Microsoft may have redesigned its photos app the previous year to better match the aesthetics of Windows 11. Still, it’s testing a new rendition with a negligibly new look and a few other modifications.
Perhaps the most noticeable modification is a new gallery view, which offers a diverse way to browse your photos. Microsoft’s Dave Grochocki says in a blog post that the updated look is intended to simplify browsing, finding, managing, and consuming the images you have in your collection.
The new app will also suggest improvements to the “Memories” feature, though Grochocki’s blog post doesn’t detail exactly what’s different.
It revamped the app the previous year, but there are more changes—the new gallery vista in Microsoft’s redesigned Photos app for Windows 11.
The new app has one big downside: you won’t be able to employ the legacy app’s video editor. Instead, if you desire to trim videos, Grochocki recommends utilizing Clipchamp, the video editing app it started bundling into Windows 11 in March after acquiring the app last year. If you prefer how the legacy app works — including its video editor — the company still proposes it on the Microsoft Store as “Microsoft Photos Legacy.”
The redesigned Photos app will open to Windows Insiders in the Dev Channel on Wednesday. According to Microsoft’s head of devices and Windows Panos Panay, it will roll out to everyone else in October. Perhaps it will come at the same time as some of the new Surface devices unveiled at Microsoft’s just-announced October 12th event?
While waiting for the new photos app, you might want to check out Microsoft’s big update to Windows 11, which added improvements to Snap Layouts and folders to the Start menu.
Windows 11 is the most delinquent major release of Microsoft’s Windows NT operating system, unleashed in October 2021. However, it is a free upgrade to its predecessor, Windows 10 (2015), available for any Windows 10 devices that fulfill the new Windows 11 system requirements.
Windows 11 features noteworthy changes to the Windows shell affected by the canceled Windows 10X. It includes a redesigned Start menu, substituting its “live tiles” with a distinct “Widgets” panel on the taskbar. In addition, it can create tiled sets of windows that can be minimized and restored from the toolbar as a group and new gaming technologies inherited from Xbox Series X and Series S, like DirectStorage and Auto HDR on compatible hardware.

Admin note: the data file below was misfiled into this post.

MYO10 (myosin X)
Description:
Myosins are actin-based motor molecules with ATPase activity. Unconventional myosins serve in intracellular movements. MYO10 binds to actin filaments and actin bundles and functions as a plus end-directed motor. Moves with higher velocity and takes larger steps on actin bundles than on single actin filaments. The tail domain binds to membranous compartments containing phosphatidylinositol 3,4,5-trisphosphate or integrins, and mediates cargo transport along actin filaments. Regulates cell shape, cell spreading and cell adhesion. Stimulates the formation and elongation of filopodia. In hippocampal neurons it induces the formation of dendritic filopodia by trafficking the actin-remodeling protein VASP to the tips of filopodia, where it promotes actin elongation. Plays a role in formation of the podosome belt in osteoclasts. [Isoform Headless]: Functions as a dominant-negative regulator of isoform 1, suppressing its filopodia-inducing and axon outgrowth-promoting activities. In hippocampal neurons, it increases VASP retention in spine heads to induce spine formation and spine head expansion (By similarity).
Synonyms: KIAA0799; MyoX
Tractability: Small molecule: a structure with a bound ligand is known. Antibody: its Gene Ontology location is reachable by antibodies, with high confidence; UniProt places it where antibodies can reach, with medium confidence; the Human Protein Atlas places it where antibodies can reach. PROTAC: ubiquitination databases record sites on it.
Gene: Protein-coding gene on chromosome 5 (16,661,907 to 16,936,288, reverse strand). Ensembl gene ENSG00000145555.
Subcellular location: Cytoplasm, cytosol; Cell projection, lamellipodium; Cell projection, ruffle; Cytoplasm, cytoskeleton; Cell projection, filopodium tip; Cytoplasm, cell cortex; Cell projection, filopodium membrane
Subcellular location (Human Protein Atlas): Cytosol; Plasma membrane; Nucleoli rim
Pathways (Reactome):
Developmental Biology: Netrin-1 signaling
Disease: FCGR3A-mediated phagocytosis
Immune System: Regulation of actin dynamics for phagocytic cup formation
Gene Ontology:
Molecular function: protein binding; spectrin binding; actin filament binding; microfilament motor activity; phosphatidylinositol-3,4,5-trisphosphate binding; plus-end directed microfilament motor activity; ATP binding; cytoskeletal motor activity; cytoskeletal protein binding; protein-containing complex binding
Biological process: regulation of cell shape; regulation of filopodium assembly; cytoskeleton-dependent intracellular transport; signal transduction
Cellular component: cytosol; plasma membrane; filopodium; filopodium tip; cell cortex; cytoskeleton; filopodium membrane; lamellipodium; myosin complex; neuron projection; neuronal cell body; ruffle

The Chromium-based Microsoft Edge has replaced Internet Explorer (IE) as the default web browser like its predecessor, Windows 10, and Microsoft Teams is incorporated into the Windows shell. Microsoft also declared plans to permit more flexibility in software distributed via Microsoft Store and to support Android apps on Windows 11.
Mentioning security considerations, the system requirements for Windows 11 were raised over Windows 10. Microsoft only officially supports the operating system on devices using an eighth-generation Intel Core CPU or newer, AMD Ryzen CPU based on Zen+ microarchitecture or newer, or a Qualcomm Snapdragon 850 ARM system-on-chip or newer. It has UEFI secure boot and Trusted Platform Module (TPM) 2.0 supported and enabled. While the OS can be installed on unsupported processors, Microsoft does not guarantee the availability of updates. In addition, windows 11 removed support for 32-bit x86 CPUs and devices which use BIOS firmware.
Windows 11 received a mixed reception at launch. Pre-release coverage of the operating system focused on its more stringent hardware requirements, with discussions over whether they were legitimately planned to improve the security of Windows or as a plot to upsell users to newer devices and over e-waste associated with the changes. However, upon release, it was praised for its improved visual design, window management, and a stronger focus on security. Still, it was criticized for various modifications to aspects of its user interface, which were seen as worse than its predecessor.